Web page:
OK, you’ve been making pizzas at home now for years. You invested in a great oven. You source the best ingredients. You stay up all night arguing on the internet about water sources and fermentation times. You obsess over every detail. Everyone tells you that your pizza is better than what they can get in any pizzeria. Well… even if no one else says it, you know that you make the greatest pizza in the world. Certainly you can do better than those hacks at your neighborhood pizzeria (how have those guys stayed in business for so long?). Admit it, you want to turn your pizza avocation into a vocation. You want to own a pizzeria. The question is, how do you know when you are truly ready?
I speak to ambitious amateur pizza makers all the time. Many of them have amazing passion and talent. Those qualities are an important start, but there’s more to it if you want to succeed. Allow me to explain: I’m sure you can all remember the incredible satisfaction you received from baking your first pizza, cutting it, and sitting down to enjoy it with your friends and family. I envy you. My experience is quite different. 45 years ago, on September 8, 1967 to be exact, I made my first pizza. My Uncle Rocco took it out of the oven, cut it, boxed it, and collected $2.25 from a waiting customer. Out the door went my pizza, a small step for the customer, but a giant leap for me. At that moment I fell in love with the pizza business. I fell in love with the idea that someone would spend money to buy and consume something that I had made with my own two hands.
Growing up in a small family pizzeria I also understood that this was hard work, with small profit. I learned from childhood that making a great pizza was only part of it. If you want to stay in business you have to be able to make pizzas that people are willing to buy at a price that covers your expenses and makes you a little bit more. Most importantly, you have to remember that you are selling an experience. The perceived value of that experience is what will allow you to charge enough to make a profit. No matter how high or low your price points the customer must always feel that the experience was worth more than they paid for it.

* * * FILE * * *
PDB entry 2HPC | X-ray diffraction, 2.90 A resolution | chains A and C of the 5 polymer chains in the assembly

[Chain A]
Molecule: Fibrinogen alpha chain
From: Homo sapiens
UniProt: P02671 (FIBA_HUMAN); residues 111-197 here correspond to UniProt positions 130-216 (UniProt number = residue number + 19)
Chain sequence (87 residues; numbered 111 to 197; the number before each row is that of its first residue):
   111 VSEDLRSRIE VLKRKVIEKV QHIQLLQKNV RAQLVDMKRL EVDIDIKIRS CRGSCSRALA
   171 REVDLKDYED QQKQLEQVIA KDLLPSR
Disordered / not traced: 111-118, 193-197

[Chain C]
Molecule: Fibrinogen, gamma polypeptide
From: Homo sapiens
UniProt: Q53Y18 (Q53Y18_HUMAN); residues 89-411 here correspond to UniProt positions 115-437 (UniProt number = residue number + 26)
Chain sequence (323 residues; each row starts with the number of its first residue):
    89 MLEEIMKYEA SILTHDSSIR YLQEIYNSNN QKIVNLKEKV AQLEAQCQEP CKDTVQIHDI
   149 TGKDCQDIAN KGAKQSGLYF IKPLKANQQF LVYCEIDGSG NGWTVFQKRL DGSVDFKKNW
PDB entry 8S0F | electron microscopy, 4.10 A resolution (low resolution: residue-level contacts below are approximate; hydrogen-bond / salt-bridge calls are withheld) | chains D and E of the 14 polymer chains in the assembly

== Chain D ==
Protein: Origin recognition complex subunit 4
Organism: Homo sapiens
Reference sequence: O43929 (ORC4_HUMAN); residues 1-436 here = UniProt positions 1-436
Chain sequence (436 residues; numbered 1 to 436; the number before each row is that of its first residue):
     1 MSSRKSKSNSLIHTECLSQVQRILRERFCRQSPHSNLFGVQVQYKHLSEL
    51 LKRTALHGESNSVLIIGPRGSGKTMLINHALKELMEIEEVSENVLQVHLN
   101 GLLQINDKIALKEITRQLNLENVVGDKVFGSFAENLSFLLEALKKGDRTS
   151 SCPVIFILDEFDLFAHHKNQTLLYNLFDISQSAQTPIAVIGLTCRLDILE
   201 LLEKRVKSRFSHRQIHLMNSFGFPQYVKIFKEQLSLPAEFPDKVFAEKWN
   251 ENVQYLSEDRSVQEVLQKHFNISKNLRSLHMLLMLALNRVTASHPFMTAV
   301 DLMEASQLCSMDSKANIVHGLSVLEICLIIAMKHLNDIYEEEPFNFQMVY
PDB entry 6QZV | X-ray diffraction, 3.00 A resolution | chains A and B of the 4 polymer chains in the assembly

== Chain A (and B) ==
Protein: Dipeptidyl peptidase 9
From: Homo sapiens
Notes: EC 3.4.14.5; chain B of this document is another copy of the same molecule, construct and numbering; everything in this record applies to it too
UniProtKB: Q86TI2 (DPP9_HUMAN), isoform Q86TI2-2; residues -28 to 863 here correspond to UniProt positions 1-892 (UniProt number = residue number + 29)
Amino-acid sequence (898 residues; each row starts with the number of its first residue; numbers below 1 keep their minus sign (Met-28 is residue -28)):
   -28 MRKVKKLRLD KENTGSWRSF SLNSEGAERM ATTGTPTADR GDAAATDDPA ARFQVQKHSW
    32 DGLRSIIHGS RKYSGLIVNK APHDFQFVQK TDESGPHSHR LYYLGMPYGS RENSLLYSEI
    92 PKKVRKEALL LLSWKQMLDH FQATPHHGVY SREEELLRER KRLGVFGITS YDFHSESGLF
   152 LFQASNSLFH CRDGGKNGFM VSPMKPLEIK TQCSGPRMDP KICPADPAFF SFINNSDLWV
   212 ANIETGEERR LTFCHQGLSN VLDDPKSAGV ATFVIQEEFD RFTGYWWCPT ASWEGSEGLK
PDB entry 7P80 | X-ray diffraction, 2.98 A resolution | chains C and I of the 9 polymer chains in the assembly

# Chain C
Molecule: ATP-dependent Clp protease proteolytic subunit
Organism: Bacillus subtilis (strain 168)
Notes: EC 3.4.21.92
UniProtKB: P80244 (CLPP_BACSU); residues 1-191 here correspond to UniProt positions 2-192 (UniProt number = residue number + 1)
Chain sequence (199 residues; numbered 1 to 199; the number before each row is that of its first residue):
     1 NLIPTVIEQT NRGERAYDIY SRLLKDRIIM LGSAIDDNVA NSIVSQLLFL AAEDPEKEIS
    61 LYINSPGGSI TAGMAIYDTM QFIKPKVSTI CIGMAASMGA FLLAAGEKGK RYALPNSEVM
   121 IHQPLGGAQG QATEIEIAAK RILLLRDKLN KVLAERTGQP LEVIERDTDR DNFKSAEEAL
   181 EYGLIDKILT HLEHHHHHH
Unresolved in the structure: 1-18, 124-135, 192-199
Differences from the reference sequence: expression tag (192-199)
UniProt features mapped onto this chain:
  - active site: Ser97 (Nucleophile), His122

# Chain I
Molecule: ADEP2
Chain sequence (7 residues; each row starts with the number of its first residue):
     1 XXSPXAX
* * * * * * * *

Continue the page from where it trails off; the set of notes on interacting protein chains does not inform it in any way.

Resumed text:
That’s the key. How your customer feels after they pay the bill will determine whether or not they come back. That is the pizza business. It doesn’t matter if you trained with Raffaelo Esposito’s great grandson or that you hand-feed hazelnuts to the pigs that become your sausage. In the end you will have to be able to sell enough of your great pizzas at a profit year after year to keep yourself in business.
Note: In Part 2 we will explore the skills you will need to make pizzas at a professional level and how you can prepare yourself for the transition from dedicated amateur to successful pro.